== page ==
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Please use this identifier to cite or link to this item: http://hdl.handle.net/2122/4017

Authors: Florindo, F.*
Cooper, A. K.*
O'Brien, P. E.*
Title: Introduction to ‘Antarctic Cenozoic palaeoenvironments: geologic record and models’
Title of journal: Palaeogeography, Palaeoclimatology, Palaeoecology
Series/Report no.: 1 / 198 (2003)
Publisher: Elsevier
Issue Date: 15-Sep-2003
DOI: 10.1016/S0031-0182(03)00405-X
Keywords: Antarctic climate evolution
Abstract: The Antarctic region has profoundly affected the global climates of the past 50 million years, influencing sea levels, atmospheric composition and dynamics, and ocean circulation. A greater understanding of this region and the Antarctic cryosphere is crucial to a broader understanding of the global climates and palaeoceanography at all scales. Much of the information obtained during the last two decades derives from studies of sedimentary sequences drilled in and around Antarctica. Eight Ocean Drilling Program (ODP) legs have contributed significantly to the understanding of this evolution. These legs include Leg 113 in the Weddell Sea (Barker et al., 1988, 1990), Leg 114 in the Subantarctic South Atlantic (Ciesielski et al., 1988, 1991), Leg 119 in Prydz Bay and on Kerguelen Plateau (Barron et al., 1989, 1991), Leg 120 on Kerguelen Plateau (Schlich et al., 1989; Wise et al., 1992), Leg 177 in the southeast Atlantic sector of the Southern Ocean (Gersonde et al., 1999), Leg 178 on the Antarctic Peninsula (Barker et al., 2002), Leg 188 in Prydz Bay (O’Brien et al., 2001), and Leg 189 in the Tasmanian region (Exon et al., 2001). More recently, a series of three holes were drilled in McMurdo Sound, Ross Sea, as part of the Cape Roberts Project (CRP; Cape Roberts Science Team, 1998 1999, 2000; Hambrey et al., 1998; Barrett et al., 2000, 2001). In spite of these efforts, which have significantly advanced our understanding of the Cenozoic tectonics and palaeoenvironments of the Antarctic region, important questions and problems remain unresolved. Chief amongst these are the timing of the onset of the East Antarctic Ice Sheet (EAIS), the causes of the cooling events at around 24 and 14 Ma, and the warming events of the mid-Pliocene and Marine Isotope Stages 31 (1.07 Ma) and 11 (0.36 Ma) (Shackleton et al., 1995).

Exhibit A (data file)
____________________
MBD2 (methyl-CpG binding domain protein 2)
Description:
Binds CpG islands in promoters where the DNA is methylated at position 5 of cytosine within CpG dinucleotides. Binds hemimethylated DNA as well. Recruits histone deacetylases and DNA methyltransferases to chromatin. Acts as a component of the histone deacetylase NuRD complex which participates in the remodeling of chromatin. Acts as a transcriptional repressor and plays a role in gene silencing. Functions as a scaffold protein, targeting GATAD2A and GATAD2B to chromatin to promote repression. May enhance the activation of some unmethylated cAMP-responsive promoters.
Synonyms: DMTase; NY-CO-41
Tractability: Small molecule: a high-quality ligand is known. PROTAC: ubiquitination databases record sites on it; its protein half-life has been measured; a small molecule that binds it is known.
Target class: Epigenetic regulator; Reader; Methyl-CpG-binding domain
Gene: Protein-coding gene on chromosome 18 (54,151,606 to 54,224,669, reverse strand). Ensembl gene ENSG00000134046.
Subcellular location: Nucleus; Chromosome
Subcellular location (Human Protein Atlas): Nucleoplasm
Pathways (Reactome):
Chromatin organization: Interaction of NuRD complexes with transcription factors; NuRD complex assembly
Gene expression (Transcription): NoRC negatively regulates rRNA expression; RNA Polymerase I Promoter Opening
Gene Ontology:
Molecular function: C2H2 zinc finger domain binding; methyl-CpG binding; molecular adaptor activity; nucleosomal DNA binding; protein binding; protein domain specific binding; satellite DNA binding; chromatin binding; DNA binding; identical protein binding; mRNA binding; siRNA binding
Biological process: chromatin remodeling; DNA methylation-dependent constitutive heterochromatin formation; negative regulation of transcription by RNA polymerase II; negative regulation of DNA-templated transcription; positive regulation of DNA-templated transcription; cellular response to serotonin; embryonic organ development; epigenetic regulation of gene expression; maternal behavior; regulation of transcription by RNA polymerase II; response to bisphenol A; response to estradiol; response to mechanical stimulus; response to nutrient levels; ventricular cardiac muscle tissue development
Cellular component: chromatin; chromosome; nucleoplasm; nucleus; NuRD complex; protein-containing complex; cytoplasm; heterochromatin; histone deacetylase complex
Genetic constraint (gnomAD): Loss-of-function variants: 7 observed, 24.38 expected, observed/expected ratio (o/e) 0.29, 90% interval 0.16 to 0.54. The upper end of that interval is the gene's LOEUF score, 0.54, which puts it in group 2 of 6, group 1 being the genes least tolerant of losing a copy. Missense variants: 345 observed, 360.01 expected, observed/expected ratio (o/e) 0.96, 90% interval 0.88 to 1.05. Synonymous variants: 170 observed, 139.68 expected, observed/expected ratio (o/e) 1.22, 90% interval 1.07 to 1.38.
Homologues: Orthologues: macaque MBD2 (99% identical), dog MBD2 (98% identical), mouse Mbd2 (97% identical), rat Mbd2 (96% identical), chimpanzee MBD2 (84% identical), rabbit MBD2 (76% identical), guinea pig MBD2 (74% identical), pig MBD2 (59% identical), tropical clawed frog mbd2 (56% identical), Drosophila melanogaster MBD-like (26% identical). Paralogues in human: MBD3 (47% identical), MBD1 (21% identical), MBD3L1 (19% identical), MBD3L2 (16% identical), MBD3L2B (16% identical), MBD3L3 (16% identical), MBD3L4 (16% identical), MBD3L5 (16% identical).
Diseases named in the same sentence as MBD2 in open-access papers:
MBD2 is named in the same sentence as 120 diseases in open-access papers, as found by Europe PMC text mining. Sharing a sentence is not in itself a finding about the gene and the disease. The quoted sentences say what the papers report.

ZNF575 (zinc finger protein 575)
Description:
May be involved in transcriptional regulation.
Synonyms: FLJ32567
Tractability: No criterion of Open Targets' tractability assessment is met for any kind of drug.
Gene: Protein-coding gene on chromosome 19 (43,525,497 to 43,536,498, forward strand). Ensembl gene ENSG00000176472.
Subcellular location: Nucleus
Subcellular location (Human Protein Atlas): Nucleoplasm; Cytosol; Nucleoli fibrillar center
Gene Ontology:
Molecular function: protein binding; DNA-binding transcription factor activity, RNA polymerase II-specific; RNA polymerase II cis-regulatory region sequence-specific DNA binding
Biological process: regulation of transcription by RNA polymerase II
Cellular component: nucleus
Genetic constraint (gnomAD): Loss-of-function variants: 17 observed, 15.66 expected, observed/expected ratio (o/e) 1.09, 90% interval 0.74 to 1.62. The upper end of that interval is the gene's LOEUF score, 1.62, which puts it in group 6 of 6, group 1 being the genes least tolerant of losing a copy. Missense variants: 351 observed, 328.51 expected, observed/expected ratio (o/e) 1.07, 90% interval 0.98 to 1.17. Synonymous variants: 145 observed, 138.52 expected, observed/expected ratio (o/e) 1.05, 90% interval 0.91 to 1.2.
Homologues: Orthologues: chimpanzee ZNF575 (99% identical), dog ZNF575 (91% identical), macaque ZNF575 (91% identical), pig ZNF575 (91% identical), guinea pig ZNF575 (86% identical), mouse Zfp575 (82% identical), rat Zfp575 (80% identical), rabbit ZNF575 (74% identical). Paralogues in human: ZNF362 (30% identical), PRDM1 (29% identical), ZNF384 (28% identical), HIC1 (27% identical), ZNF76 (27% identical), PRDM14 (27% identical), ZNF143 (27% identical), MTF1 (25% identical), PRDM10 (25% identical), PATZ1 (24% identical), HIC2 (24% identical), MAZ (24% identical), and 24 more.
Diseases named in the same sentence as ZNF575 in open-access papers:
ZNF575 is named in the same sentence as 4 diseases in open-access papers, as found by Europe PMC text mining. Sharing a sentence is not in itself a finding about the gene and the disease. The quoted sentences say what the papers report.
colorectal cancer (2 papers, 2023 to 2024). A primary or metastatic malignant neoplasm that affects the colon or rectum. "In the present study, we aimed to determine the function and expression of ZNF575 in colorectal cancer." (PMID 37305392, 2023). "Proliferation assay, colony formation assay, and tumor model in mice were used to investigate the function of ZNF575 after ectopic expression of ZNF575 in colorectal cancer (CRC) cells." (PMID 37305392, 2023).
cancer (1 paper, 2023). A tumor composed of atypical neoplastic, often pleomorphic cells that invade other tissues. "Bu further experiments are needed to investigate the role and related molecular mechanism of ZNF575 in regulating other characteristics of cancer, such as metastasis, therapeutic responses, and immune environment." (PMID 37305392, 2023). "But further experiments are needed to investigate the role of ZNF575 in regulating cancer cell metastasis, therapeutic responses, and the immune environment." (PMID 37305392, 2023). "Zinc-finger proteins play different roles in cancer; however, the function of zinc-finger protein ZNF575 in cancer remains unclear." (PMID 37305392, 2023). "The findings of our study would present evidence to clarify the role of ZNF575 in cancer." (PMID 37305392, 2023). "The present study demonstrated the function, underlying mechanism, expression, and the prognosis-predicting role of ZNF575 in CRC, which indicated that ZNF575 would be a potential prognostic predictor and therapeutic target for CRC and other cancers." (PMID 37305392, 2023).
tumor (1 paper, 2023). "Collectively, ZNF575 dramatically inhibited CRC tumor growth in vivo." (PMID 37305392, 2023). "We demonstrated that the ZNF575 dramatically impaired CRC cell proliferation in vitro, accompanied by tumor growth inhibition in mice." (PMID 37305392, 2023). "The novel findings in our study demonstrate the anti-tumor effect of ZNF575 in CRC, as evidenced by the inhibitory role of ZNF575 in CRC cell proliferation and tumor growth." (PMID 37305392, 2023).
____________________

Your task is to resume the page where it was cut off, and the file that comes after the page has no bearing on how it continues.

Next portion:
Appears in Collections:03.01.06. Paleoceanography and paleoclimatology
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